Louis Vuitton Cruise 2016 Collection

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The Bob Hope estate in Palm Springs, CA, served as the surprising setting for Louis Vuitton’s Cruise 2016 collection. Although John Lautner designed the home in the late 1970s, it was so cutting-edge at the time that it remains a beacon of modernism in the present day. It was exciting to see Louis Vuitton presented in such serene surroundings, far away from the manic staging in Paris during Fashion Week. In fact, Nicolas Ghesquière didn’t have to employ any creative sets for the Cruise presentation; he simply allowed the anachronistic futurism of the home speak for itself. Clothed in a fusion of futuristic goth garb and prairie dresses, models glided silently around the edges of the outdoor pool, and as the sun set, golden rays lent their magic to the hour.

The collection came down the concrete “catwalk” first in chain-link prints, which were an open nod to the works of Urs Fischer in his “Problem Painting” series. Other versions were shown in various prints or simple fabrics, each held down with leather harnesses that resembled Western bandoliers. The Americana influence on the collection was readily discussed by Ghesquière, who name-checked Robert Altman’s 1977 film “3 Women.” In the film, Shelley Duvall, Sissy Spacek, and Janice Rule were captivating characters in pastel prairie dresses.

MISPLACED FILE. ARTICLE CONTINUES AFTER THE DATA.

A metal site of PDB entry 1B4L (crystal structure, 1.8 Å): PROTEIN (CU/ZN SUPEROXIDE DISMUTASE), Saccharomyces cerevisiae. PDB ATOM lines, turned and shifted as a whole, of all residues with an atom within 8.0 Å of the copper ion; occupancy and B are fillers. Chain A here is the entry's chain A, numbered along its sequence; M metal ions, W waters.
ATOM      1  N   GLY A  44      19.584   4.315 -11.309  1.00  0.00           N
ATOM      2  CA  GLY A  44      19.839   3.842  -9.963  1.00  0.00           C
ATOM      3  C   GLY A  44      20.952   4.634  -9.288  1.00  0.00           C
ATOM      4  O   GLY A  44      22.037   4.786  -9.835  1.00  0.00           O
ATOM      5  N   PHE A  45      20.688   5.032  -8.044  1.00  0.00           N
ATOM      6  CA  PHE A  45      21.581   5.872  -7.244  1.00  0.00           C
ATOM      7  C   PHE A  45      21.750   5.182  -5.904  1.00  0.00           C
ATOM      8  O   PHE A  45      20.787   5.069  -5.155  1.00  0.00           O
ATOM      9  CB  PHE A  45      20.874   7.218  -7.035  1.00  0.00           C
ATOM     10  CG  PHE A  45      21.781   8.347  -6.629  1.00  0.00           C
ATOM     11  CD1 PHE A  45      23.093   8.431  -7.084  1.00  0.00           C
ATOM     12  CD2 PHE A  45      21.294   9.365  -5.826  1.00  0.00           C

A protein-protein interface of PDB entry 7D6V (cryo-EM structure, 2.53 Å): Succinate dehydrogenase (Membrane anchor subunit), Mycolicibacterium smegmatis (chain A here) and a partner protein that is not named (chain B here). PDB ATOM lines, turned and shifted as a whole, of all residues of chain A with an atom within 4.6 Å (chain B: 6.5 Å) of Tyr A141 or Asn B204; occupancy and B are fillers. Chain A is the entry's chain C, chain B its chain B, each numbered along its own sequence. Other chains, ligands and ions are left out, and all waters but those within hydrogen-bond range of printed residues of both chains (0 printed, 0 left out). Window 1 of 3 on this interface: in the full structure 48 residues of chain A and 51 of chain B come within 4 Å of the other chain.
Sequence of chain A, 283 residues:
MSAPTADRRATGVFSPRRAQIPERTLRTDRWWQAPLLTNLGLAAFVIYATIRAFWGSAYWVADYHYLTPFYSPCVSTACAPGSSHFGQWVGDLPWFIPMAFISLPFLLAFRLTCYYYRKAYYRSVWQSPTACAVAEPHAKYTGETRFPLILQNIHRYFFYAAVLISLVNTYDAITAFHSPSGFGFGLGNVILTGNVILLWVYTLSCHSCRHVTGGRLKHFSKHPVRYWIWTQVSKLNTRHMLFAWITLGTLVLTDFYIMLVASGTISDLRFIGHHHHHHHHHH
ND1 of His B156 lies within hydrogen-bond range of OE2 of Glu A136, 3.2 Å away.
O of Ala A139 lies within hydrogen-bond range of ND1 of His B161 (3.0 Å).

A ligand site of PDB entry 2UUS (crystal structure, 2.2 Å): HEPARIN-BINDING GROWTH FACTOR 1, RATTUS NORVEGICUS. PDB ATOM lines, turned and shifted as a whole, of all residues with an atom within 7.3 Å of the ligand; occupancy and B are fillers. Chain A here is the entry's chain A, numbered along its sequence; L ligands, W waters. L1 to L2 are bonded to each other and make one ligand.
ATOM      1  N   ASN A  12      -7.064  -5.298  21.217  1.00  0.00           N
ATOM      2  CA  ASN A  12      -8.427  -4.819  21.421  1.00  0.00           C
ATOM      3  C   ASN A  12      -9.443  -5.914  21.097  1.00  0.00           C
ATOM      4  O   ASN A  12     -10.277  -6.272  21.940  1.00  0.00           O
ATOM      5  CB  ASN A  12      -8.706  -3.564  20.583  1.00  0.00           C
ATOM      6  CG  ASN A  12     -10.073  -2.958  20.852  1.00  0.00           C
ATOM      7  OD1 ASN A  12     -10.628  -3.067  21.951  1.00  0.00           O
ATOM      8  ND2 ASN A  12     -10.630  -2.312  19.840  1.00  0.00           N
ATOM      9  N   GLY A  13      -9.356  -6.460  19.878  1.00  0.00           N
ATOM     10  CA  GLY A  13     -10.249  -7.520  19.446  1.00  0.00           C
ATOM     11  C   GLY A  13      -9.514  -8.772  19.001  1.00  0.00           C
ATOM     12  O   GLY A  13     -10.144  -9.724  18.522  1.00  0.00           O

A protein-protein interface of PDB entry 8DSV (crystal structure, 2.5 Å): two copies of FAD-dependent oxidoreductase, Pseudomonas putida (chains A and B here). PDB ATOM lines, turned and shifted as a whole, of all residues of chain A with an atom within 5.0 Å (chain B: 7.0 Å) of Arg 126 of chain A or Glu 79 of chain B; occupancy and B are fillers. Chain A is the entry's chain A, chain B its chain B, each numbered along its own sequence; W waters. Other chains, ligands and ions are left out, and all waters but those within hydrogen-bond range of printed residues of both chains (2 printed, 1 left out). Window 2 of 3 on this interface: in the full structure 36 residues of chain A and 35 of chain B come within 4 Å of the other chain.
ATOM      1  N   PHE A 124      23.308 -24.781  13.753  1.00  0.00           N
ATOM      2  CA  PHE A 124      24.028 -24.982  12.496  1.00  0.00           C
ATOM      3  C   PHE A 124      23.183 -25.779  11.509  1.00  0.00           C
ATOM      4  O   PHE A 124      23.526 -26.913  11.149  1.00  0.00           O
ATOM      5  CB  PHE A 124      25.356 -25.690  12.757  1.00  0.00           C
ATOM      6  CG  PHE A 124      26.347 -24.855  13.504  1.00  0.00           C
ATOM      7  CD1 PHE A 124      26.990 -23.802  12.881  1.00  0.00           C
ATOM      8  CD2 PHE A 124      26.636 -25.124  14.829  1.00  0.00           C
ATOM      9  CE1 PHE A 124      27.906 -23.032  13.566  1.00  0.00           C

In the early stages of America’s development, the Wild West was the new frontier, and the destination that everyone aimed for was California. In a sense, Ghesquière was fusing the old and the new, crafting gorgeous clothes according to styles from the 1870s to the 1970s, but with a contemporary twist. Not only does this theme work for the present day, but the Palm Springs setting helped underscore these notions.

Medieval styles also crept into the proceedings, and left us breathless for more, especially in the case of a full-length black dress with chainmail-like details along the bodice and shoulders. Snakeskin embossed leather dresses with battle wounds cut out of the surface, and leather dresses featuring perforated lace etching carried a hint of warrior woman influence as well. But for all of the past inspirations that informed the collection, there were dozens of looks that were thoroughly out-of-time. Ghesquière also presented quilted and padded outerwear, embroidered tops with blouson sleeves, shrunken hot pants, molded leather jackets, and luxurious textured sweatshirts. To strike an accord between disparate topics and themes and to weave it all into a coherent narrative takes real genius.

Ghesquière’s visionary knack not only placed this inspiring collection in the right setting, at the right time, in front of the right people, but it also comes at a time when Louis Vuitton is poised on the precipice of global takeover, a time when just the name itself is enough to have everyone reaching for their pocketbooks. Yet, his thoughtful approach reminded us of the craftwork and the dedication that goes into every piece, and provided a necessary pause in an industry that moves at lightning pace around the clock.

Photos: Courtesy of Imaxtree

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